QUETZALCOATLUS


Quetzalcoatlus goes down in history as the largest flying organism of all time, with a wingspan of 12 metres, which is larger than some planes. Quetzalcoatlus was the undisputed king of the Late cretaceous skies, so it seems fitting that its name is derived from an Aztec god, Quetzalcoatl. Although its wingspan is impressive, Quetzalcoatlus also had a huge 2.5 metre long skull, that is the average height of an Asian elephant!
To get such a huge animal in the air, a complex system of air sacs was needed inside the bones, this meant that Quetzalcoatlus probably weighed no more than 250kg. Quetzalcoatlus, along with many pterosaurs, was originally thought to spend most of its time gliding over the oceans, skimming fish out from the surface of the water with their elongated beaks. However, due to the skull and beak morphology and the presence of fossils far inland it has become more widely accepted that Quetzalcoatlus stalked prey far below on the land. The fore and hind limb morphology of Quetzalcoatlus also suggests that they were competent walkers on the land, they would have stood up to 3 metres tall. 


The feeding habits of Quetzalcoatlus still remain something of a mystery. It was originally thought to be more of a scavenger, but the blunt beak was unsuited to stripping and picking flesh of a bony creature. It is more likely that Quetzalcoatlus hunted like modern-day storks, stalking the land from the skies above for smaller animals and then swooping down to eat them whole.

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Scientists discover a new nodosaur dinosaur species, and the specimen has perfectly preserved skin

  • An equipment operator at an oil mine in Alberta, Canada, found some unusual buried treasure in 2011 — a roughly 110 million-year-old, dragon-like dinosaur with its armored, spiky skin still intact.
  • Now, scientists understand the true weight of that discovery — the specimen, called a nodosaur, makes way in the encyclopedia for an all-new genus and species.
  • It’s a type of ankylosaur that lived during the Cretaceous period, and this specimen is about 18 feet long and about 3,000 pounds, according to National Geographic. Plus, it’s extremely rare for scientists to have more than the bones of a specimen to work with.
  • “We don’t just have a skeleton,” Caleb Brown, a postdoctoral researcher at Royal Tyrrell Museum, told National Geographic. “We have a dinosaur as it would have been.” Read more (5/16/17)

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Look kids, I know that you really, really want your Jurassic Park T. Rex to be “real” in your bone-headed, made-up war on “Fluffy Dinosaurs.” Nostalgia has blinded every generation from accepting new information on dinosaurs, from dragging tails to scaly skin. Paleontology isn’t as cut-and-dry as the movie monsters that we’ve made dinosaurs into (and yes, I love movie monster dinos. But that’s all they are: movie monsters) and people need to stop sharing error-riddled articles and all those stupid fucking blog posts claiming “victory” over something they don’t understand because an arbitrarily designated “King of the dinosaurs” (disclaimer: still my favorite dino) didn’t look like their Playskool toys from when they were 5.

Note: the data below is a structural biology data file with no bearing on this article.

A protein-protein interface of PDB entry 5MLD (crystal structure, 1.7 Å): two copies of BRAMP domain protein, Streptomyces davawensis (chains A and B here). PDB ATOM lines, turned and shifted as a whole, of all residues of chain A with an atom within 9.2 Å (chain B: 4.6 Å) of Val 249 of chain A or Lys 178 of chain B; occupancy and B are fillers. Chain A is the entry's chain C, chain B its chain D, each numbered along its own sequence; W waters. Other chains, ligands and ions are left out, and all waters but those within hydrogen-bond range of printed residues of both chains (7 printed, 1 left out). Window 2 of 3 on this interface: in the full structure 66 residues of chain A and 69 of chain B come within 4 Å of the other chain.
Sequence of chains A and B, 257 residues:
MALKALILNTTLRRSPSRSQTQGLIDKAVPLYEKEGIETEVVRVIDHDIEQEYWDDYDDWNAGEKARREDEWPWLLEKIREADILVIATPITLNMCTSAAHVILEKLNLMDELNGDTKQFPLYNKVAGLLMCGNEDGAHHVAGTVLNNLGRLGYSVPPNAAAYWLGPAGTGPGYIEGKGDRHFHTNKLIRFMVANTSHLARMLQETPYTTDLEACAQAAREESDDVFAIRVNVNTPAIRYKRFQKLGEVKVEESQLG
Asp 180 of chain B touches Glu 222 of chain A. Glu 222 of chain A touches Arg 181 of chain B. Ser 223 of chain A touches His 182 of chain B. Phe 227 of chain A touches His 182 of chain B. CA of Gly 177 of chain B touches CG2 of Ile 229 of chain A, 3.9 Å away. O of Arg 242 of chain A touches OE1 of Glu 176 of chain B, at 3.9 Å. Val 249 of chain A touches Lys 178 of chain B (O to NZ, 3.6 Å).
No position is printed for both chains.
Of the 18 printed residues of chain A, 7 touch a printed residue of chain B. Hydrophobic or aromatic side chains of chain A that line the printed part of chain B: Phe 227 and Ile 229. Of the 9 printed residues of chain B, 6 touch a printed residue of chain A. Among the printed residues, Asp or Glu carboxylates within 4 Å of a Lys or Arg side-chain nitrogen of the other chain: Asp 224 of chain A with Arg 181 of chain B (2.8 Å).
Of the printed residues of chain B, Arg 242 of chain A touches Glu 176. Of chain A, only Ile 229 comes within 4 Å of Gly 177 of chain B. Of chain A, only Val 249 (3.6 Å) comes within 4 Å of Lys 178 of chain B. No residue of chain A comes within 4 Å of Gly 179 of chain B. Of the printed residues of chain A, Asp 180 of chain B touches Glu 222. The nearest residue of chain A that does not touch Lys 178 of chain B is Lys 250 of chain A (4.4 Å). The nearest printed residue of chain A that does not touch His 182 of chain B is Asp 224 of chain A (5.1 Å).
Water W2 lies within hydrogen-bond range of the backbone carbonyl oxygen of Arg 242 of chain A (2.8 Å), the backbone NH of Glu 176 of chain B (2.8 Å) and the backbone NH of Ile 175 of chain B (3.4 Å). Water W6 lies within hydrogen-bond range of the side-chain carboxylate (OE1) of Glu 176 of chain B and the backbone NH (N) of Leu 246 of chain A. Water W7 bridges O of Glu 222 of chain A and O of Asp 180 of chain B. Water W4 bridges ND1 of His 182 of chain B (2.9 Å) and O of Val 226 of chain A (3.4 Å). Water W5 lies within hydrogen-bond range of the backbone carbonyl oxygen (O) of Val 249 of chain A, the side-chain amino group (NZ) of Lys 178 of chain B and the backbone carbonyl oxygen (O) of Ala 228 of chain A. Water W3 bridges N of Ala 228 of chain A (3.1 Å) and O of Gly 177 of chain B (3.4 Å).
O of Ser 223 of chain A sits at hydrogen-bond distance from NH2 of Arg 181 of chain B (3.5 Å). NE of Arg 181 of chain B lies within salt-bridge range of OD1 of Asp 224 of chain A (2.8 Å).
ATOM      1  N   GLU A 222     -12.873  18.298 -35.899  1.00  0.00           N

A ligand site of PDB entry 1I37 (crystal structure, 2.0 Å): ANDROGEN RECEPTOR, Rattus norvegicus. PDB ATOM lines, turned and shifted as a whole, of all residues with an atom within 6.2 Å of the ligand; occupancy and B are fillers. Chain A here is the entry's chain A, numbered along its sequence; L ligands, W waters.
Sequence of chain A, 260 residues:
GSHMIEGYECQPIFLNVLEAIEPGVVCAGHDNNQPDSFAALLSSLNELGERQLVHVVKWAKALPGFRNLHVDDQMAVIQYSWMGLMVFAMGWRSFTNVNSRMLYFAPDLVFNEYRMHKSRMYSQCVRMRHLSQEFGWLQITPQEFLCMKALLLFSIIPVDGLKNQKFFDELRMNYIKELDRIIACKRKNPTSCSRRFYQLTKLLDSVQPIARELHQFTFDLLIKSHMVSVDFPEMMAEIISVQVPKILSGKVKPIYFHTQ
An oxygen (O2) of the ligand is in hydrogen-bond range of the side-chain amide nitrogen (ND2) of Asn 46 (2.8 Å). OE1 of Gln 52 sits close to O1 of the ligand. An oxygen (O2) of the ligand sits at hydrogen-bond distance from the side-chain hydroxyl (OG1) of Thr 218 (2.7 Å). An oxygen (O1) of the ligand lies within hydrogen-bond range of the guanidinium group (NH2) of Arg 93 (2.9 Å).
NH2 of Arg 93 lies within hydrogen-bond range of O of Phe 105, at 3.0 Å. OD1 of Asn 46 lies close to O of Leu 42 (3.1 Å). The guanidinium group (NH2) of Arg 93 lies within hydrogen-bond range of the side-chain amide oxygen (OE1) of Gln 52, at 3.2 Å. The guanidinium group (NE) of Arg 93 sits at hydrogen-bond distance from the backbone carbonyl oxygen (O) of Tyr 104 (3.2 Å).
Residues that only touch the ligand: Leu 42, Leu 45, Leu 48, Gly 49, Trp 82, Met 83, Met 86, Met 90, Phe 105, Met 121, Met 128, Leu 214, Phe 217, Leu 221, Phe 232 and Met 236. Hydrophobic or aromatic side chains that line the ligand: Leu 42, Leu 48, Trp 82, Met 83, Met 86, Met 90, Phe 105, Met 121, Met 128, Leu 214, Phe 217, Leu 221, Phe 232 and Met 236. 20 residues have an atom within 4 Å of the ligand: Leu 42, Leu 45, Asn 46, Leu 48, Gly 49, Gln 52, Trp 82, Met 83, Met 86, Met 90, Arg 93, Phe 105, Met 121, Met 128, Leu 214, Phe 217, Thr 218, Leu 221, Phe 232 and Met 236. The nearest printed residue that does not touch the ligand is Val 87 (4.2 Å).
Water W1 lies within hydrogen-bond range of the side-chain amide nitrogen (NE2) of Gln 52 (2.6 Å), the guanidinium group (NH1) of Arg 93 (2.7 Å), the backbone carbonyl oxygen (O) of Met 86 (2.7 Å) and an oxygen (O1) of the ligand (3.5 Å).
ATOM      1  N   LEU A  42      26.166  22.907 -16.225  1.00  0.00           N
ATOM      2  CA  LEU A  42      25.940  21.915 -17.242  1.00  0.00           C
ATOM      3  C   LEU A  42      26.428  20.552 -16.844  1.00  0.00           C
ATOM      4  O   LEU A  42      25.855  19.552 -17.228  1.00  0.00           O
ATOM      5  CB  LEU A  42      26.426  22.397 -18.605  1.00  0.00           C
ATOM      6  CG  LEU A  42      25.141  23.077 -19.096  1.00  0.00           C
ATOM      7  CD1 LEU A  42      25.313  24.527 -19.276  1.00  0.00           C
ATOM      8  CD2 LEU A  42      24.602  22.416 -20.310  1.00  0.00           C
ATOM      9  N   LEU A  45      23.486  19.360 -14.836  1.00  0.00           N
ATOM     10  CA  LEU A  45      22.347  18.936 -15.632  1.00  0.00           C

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Scientists find mind blowing feathered dinosaur tail suspended in amber

  • Scientists have discovered a 99-million-year-old fragment of a dinosaur tail suspended in amber.
  • It’s “a once in a lifetime find,” as paleontologist Ryan McKellar told CNN, because it provides rare insight into the way dinos actually looked.
  • These are “the first non-avialan theropod fragments preserved in amber.”
  • he segment is believed to have come from a juvenile dinosaur, possibly a coelurosaurian.
  • The tail is covered in brown and white feathers, with bones and tissues and even some blood mummified in its amber tomb. Read more

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politicians: your “”””science”””” is fake

scientists: yeah ok sure

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 Meet the nodosaur — the plant-eating armored dinosaur! Discovered by miners in Alberta, it is the best-preserved fossil of its kind.

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A hunter in Montana accidentally discovered a prehistoric sea monster

  • Seven years after an elk hunter accidentally stumbled on a fossil in Montana’s Charles M. Russell National Wildlife Refuge, the new species he found by mistake has a name — Nakonanectes bradti.
  • “Nakonanectes” is to honor the native Nakona people of Montana, and “bradti” is after David Bradt, the hunter who discovered the fossil, according to a statement from the University of Alaska, Fairbanks.
  • When Bradt first discovered the fossil in a stream in 2010, he believed it was from a dinosaur. “It’s about the size of a cow, and I’m thinking it’s a triceratops,” he told the Associated Press.
  • But when paleontologists excavated and studied the fossil, it turned out it belonged to a prehistoric sea creature that lived in an inland sea east of the Rocky Mountains some 70 million years ago, according to the AP. Read more (4/14/17 10:24 AM)

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There’s a new paleontology-themed series in town!

Also, this trailer shows loads and loads of images from our artists!

Got an extra $750k burning a hole in your pocket? Sounds like you need to buy the largest fossil crocodile ever found in Green River, Wyoming! It’s 50 million years old, so you’re only paying 1.5 cents per year ;)

Soo many amazing things to see at the Tucson Fossil & Mineral shows! Spread between 58 locations, it’s basically a Where’s Waldo of dinosaurs.